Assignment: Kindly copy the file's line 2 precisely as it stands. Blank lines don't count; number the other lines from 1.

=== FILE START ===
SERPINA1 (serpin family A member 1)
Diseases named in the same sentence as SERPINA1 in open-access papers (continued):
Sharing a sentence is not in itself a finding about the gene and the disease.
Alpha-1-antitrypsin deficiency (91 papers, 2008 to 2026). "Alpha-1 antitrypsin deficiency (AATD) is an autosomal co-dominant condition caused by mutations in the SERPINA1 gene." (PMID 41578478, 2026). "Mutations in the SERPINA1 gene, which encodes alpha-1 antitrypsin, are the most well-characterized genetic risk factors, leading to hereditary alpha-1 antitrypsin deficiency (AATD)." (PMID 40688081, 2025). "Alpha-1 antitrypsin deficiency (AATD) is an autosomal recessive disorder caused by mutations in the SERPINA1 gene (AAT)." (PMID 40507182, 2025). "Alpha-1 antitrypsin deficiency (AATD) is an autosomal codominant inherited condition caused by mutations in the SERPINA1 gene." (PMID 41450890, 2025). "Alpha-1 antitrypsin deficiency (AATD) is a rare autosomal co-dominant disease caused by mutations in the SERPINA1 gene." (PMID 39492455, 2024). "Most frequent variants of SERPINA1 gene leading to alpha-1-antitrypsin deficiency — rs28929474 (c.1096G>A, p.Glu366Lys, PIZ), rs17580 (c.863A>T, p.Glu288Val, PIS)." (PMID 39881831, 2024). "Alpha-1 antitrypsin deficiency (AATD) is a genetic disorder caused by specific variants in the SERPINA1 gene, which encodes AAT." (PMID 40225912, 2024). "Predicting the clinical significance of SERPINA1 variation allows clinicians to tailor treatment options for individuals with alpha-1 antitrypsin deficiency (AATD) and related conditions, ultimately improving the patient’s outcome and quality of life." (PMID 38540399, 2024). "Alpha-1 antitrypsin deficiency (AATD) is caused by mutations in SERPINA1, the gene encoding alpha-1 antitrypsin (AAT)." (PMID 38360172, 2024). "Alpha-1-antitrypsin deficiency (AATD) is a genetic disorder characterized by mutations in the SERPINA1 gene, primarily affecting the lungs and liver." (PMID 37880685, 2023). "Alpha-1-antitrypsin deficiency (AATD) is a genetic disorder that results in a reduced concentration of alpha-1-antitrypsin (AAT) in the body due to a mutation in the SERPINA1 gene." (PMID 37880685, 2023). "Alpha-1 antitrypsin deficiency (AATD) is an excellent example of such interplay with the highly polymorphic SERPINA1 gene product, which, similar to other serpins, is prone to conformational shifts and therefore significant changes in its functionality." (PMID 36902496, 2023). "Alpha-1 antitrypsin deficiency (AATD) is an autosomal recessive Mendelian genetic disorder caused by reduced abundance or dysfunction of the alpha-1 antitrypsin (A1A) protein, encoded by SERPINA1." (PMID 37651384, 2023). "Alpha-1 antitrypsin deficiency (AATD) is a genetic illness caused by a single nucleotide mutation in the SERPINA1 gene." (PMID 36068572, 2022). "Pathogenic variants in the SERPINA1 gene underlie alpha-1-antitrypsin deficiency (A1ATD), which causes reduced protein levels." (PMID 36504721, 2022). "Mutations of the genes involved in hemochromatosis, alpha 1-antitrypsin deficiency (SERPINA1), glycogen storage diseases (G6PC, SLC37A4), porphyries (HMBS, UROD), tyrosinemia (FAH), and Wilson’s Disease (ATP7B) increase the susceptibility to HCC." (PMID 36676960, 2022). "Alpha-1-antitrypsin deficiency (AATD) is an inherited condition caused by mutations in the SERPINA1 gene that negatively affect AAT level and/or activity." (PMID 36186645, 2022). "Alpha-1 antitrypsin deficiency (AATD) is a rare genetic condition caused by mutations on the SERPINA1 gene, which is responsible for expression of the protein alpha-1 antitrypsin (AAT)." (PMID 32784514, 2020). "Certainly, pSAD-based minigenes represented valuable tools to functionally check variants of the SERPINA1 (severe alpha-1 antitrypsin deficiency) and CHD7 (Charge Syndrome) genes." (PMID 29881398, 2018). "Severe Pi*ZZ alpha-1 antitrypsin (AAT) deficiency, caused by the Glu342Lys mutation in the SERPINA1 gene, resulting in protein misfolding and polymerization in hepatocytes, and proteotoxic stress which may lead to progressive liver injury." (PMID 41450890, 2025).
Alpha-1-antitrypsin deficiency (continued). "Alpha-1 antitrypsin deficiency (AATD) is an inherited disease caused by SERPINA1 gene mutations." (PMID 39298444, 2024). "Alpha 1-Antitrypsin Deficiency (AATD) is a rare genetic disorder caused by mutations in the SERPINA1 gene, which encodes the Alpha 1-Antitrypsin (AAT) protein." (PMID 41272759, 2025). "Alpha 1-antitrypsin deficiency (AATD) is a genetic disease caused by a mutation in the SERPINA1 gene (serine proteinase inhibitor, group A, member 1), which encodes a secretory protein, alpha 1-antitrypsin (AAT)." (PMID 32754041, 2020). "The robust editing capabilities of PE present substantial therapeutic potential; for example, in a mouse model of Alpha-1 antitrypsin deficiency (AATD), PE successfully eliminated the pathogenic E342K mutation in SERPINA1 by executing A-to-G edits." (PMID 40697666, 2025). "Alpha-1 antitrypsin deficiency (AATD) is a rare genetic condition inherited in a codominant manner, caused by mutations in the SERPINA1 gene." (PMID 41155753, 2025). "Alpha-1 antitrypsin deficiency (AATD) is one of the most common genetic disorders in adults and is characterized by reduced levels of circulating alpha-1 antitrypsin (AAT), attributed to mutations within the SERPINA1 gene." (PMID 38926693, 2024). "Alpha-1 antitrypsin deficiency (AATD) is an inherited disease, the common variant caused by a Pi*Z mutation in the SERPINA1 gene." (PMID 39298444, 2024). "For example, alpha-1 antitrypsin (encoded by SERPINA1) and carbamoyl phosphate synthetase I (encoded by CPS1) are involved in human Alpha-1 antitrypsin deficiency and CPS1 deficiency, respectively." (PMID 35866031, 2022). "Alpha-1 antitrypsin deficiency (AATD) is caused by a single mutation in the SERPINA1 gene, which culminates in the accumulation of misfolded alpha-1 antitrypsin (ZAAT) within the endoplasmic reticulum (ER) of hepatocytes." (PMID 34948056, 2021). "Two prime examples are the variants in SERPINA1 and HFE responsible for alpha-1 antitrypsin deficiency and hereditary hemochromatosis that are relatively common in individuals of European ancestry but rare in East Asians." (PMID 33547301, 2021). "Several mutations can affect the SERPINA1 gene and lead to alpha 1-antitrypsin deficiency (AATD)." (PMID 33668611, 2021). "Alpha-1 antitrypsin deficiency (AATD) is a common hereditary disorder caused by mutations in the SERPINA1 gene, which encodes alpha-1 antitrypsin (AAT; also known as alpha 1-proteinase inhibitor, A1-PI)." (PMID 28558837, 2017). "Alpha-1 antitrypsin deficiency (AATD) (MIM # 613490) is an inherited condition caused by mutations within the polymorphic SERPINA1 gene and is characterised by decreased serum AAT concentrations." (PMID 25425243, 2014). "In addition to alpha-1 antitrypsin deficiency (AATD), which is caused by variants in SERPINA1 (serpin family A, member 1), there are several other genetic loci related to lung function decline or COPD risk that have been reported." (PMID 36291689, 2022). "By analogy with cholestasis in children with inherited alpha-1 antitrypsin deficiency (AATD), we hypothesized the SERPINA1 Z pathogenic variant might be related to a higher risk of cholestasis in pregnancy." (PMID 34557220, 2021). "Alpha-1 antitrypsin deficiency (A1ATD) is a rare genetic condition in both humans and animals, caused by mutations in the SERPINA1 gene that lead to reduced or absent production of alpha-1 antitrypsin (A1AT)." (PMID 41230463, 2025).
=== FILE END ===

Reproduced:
Diseases named in the same sentence as SERPINA1 in open-access papers (continued):